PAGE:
Despite being published just three days after Pueyo’s article, the German Panic Paper relied heavily on Pueyo’s work, discussing the “Hammer and Dance.” However, the term “Hammer and Dance” had no history in epidemiology—Tomas Pueyo had invented it in his March 19 article.
One of the German Panic Paper’s authors was Otto Kölbl, who had no background in epidemiology or public health, but taught for many years in China and ran a blog in which he’d described Hong Kong as “parasitic” and praised the CCP’s exemplary governance of Tibet.
Another author of the Panic Paper, Maximilian Mayer, also had no epidemiology or health background but spent years working at University of Nottingham in Ningbo China, Tongji University in Shanghai, and Renmin University Beijing.
Later, hundreds of pages of emails containing communications leading up to the Panic Paper were obtained via FOIA. In one email, Mayer wrote that he was delivering “secret” information about the Chinese response, and in another specifically recommended: “We suggest the motto ‘collectively distanced.’” Of the 210 pages of emails leading to the German Panic Paper, 118 were blacked out. The emails contained frequent references of China, but nearly all of these are were redacted. The stated reason: “May have adverse effects on international relations.”
To this day, it remains unclear where Pueyo got the ideas for virus containment for his 2020 articles. To some degree, Pueyo’s ideas mirrored those of major lockdown proponents like Imperial College Professor Neil Ferguson—architect of the wildly-inaccurate COVID models that instigated lockdowns across the free world—who’d already endorsed global lockdown measures. Yet outside of a niche epidemiology community, these ideas were far from well-known. For the most part, it wasn’t until Pueyo’s articles that these ideas for strict virus containment measures reached the mainstream.
Over the ensuing years, the strict lockdowns of 2020 proved to be one of the greatest policy catastrophes of the past century. As the Wall Street Journal put it: “The pandemic lockdowns were a policy blunder for the ages, and the economic, social and health consequences are still playing out.” And as the UK’s Daily Telegraph wrote: “Basket-case Britain is the definitive proof lockdown was an epic mistake.” Even the center-left London Times expressed regrets: “I totally backed the lockdown (and quite enjoyed it). But was I just a mug?”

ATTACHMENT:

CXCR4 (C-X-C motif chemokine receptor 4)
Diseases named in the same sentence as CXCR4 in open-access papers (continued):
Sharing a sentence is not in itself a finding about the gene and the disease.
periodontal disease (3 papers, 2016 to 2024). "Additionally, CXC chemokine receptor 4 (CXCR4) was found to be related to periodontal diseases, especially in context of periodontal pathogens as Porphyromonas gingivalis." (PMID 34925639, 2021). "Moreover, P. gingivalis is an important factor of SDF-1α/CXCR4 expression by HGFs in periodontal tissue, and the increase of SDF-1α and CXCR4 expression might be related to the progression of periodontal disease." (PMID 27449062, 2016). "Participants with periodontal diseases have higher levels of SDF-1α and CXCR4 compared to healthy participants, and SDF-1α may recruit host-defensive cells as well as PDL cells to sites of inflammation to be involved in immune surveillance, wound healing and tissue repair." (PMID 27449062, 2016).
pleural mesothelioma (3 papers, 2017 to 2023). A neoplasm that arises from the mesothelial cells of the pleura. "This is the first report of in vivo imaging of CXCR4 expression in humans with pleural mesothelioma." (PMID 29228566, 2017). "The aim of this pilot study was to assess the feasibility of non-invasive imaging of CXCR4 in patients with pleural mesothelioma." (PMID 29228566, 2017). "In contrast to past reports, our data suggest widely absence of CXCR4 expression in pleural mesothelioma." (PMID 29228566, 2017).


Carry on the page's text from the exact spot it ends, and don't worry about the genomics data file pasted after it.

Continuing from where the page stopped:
And even the New York Times quietly acknowledged a study showing that the response to COVID had led to over 170,000 excess deaths among young Americans which were not attributable to the virus: “All of this suggests that large and sustained changes in living habits designed to avoid a single virus had not only ‘economic’ opportunity costs, but also cost a shockingly large number of young lives.”
Even these dismal assessments may be a vast understatement. Ultimately, the lockdowns and restrictions imposed by governments in response to COVID-19 killed millions, pushed tens of millions into extreme poverty, strained the mental health of billions, and transferred trillions of dollars in wealth from the world’s poorest to the very richest, all while failing to have any meaningful effect on the spread of the coronavirus.
Since his pro-lockdown activism in 2020, Pueyo had been relatively quiet on the subject of COVID measures. Pueyo spoke in support of “Zero Covid,” but generally focused on sometimes-viral posts on other topics. One could speculate as to the meaning of this silence. Perhaps he’d simply been mistaken, or even harbored some regrets?
But now, Pueyo has roared back onto the scene with a new viral thread purporting to debunk the recent Cochrane review which concluded that mask mandates made “little to no difference” in preventing COVID or flu, and attacking the reporting of the Cochrane review by the New York Times and others.
Like his 2020 Medium articles, Pueyo’s thread has been shared widely by celebrities, influencers, and even scientists.
As the New York Times and others have noted, Cochrane reviews are considered the gold standard of systematic reviews. Yet aside from these many errors, those gushing over Pueyo’s thread are missing the most glaring point of all. Even if they can pretend to poke some methodological holes in the Cochrane review, that still leaves them with what they had before: precisely zero RCTs showing that mask mandates had any significant effect in slowing the spread of COVID.
Yet the most illuminating point of all may be in what this new thread tells us about Pueyo’s intentions. In light of the unimaginable devastation wrought by the lockdowns in which his 2020 articles played an outsized role, one may have thought that Pueyo might harbor some reservations about weighing into matters of public policy outside his field. Pueyo’s embarrassing attempt to cast shade on Cochrane and the New York Times should tell us all we need to know: Despite the countless millions of lives destroyed, one of the chief instigators of global lockdowns appears to feel absolutely no remorse about his actions.
Reposted from the author’s Substack